Student Understandings of Career and Gainful Employment: a Critique of US Educational Policy Using Structurating Activity Theory

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Applied organizational communication, structurating activity theory (SAT), gainful employment (GE), educational policy, careers

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U.S. policymakers designed the Gainful Employment Rule (GE) and College Scorecard (CS) to make college decision-making, the outcome of major choice, and long-term economic cost/benefits of student loans readily transparent. Yet, focus group d/Discourse indicate that such interventions fail to meet these ethical objectives but also undermine student educational progress and well-being. Using structurating activity theory and critical discourse analysis, we draw out discursive-material themes and contradictions to portray how students resist, shift, and comply with GE as well as U.S. educational and career philosophies and practices. We contribute to critiques of academic and vocational preparation and achievement as cultural formations or Discourses that appear to (a) offer hope for personal fulfillment, economic prosperity, and life-long career success; while they simultaneously (b) alter expectations, defer dreams, and incur unanticipated outcomes. In doing so, we contribute to policy communication research and social justice with pragmatic multi-level applications based on generative contradictions.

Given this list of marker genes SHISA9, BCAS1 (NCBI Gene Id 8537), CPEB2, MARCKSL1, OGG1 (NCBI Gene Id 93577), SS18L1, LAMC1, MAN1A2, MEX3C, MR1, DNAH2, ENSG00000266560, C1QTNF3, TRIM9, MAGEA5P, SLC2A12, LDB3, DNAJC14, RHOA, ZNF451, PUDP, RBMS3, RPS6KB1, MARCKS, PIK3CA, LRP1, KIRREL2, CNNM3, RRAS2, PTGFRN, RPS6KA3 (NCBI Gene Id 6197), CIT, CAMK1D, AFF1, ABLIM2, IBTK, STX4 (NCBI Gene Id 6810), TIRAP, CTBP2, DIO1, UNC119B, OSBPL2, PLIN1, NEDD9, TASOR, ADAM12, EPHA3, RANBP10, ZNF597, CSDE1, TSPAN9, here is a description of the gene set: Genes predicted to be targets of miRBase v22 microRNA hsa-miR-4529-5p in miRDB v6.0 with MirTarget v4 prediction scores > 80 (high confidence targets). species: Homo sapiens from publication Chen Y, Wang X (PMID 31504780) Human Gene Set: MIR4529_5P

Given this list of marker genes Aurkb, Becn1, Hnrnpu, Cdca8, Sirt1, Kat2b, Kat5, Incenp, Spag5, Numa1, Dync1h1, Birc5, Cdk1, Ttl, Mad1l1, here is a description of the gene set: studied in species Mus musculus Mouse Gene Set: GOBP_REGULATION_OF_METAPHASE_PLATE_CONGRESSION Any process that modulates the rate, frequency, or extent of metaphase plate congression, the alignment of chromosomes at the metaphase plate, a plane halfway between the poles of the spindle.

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Journal of Applied Communication Research, v. 50, issue 2, p. 149-168